I came across an interesting blog, related to a project called Kids 2020, described as ‘an evolutionary global research project with kids’, and a ‘collective garden of their intelligence offering insights, views and prototypes unstructured by politics’. I’ve linked to their post about the KIT Tropical Museum in Amsterdam, which has a unique directive for bringing world culture into the lives of Dutch children. Their programmes for children sound fascinating, from the brief descriptions that can be found online. I want to find out more.
I took part in a seminar, supported by LIFT, about how to shape, make visible and accredit the profession. Which profession? More or less, it was about the profession of practising artists of any artform working in education and community. But this profession isn’t easily distinguished from creative designers, scientists, teachers, or programmers/managers working in education and community. This blurring is more so now that ‘creativity’ is more the buzz than ‘the arts’, for example in Creative Partnerships. And perhaps all the more so now that virtuosity in a particular art form is less valued than being conceptual, entrepreneurial, interdisciplinary and so on.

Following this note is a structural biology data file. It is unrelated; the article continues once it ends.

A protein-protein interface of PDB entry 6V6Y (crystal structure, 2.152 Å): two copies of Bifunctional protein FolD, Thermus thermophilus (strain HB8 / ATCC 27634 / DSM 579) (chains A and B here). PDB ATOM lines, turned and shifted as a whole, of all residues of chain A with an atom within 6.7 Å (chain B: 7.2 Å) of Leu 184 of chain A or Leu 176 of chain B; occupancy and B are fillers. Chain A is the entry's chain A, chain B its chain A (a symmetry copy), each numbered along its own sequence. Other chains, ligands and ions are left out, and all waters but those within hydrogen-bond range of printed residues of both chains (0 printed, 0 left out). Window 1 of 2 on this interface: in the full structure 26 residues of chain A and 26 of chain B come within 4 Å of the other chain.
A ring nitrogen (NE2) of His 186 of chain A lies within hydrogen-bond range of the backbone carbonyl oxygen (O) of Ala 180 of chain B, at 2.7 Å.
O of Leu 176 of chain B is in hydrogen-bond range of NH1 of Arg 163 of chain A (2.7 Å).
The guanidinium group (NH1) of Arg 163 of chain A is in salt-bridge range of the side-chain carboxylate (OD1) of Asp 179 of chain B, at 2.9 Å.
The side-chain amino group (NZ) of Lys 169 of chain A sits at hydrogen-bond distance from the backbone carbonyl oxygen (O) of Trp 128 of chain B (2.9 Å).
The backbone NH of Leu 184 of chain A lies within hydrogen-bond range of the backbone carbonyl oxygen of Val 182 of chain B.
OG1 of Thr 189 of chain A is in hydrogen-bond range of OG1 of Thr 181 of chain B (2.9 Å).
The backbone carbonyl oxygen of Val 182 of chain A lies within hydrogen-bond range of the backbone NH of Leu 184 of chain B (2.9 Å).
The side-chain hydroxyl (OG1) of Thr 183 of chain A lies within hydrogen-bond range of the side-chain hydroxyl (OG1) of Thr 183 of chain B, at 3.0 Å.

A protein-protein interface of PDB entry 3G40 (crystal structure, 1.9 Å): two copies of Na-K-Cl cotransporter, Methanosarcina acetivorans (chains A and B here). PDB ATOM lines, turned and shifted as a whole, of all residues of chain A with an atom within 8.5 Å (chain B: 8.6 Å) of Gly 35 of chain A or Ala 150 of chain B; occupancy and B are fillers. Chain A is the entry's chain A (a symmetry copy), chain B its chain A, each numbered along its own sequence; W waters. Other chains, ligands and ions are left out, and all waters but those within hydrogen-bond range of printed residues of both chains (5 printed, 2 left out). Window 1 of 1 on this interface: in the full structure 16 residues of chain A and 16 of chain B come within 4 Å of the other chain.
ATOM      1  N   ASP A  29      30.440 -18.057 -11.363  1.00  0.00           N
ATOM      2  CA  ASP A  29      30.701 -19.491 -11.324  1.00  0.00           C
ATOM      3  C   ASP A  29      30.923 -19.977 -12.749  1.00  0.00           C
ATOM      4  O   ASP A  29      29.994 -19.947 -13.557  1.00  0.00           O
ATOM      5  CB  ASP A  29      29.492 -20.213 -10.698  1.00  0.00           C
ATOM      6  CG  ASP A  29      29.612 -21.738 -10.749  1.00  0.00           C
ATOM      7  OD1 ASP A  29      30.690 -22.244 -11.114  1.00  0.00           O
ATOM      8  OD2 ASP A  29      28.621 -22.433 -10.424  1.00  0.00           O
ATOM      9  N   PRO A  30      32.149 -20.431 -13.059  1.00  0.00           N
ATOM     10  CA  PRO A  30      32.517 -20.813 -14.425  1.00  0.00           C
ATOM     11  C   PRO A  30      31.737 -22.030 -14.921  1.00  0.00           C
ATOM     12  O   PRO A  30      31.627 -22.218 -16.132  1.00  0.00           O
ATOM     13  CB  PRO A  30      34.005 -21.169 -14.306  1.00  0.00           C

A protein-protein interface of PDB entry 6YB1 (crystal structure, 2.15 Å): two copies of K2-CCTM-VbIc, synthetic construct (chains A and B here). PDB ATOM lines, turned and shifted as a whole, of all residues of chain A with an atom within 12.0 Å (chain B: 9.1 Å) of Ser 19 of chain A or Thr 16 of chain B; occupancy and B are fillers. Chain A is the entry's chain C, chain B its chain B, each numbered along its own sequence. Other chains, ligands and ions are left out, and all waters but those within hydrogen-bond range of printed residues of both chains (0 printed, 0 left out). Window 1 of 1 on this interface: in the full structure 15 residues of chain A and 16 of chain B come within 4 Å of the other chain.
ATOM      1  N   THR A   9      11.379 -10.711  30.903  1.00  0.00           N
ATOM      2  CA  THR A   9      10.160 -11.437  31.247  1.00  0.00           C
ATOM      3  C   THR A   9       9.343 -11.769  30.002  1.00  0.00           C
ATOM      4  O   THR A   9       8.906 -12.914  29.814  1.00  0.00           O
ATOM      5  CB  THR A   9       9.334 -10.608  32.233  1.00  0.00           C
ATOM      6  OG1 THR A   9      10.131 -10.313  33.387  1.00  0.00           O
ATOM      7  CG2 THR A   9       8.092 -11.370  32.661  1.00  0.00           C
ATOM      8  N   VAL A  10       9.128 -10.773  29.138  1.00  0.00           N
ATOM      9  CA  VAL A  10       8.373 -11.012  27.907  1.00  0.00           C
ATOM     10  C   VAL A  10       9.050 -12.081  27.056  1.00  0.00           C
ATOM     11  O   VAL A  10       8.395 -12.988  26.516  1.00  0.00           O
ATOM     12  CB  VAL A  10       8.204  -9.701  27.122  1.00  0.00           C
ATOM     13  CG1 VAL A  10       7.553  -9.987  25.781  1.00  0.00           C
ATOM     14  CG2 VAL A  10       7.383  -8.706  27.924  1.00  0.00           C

The key question was around whether there is a need for a professional body and accrediting system, like the Arts Marketing Association. There are already networks with training schemes within art forms (e.g. visual arts www.engage.org ) and within setting-related networks (e.g. youth arts http://www.artswork.org.uk/proj_enyan.html ) and there are many courses in creative & cultural education. There are also ways that you can gather a portfolio and apply for self-accreditation. What is seen to be lacking is a well-known kind of ‘pilot’s licence’ across the profession that gives clear evidence of one’s skills, and a common understanding of what skills or values are needed.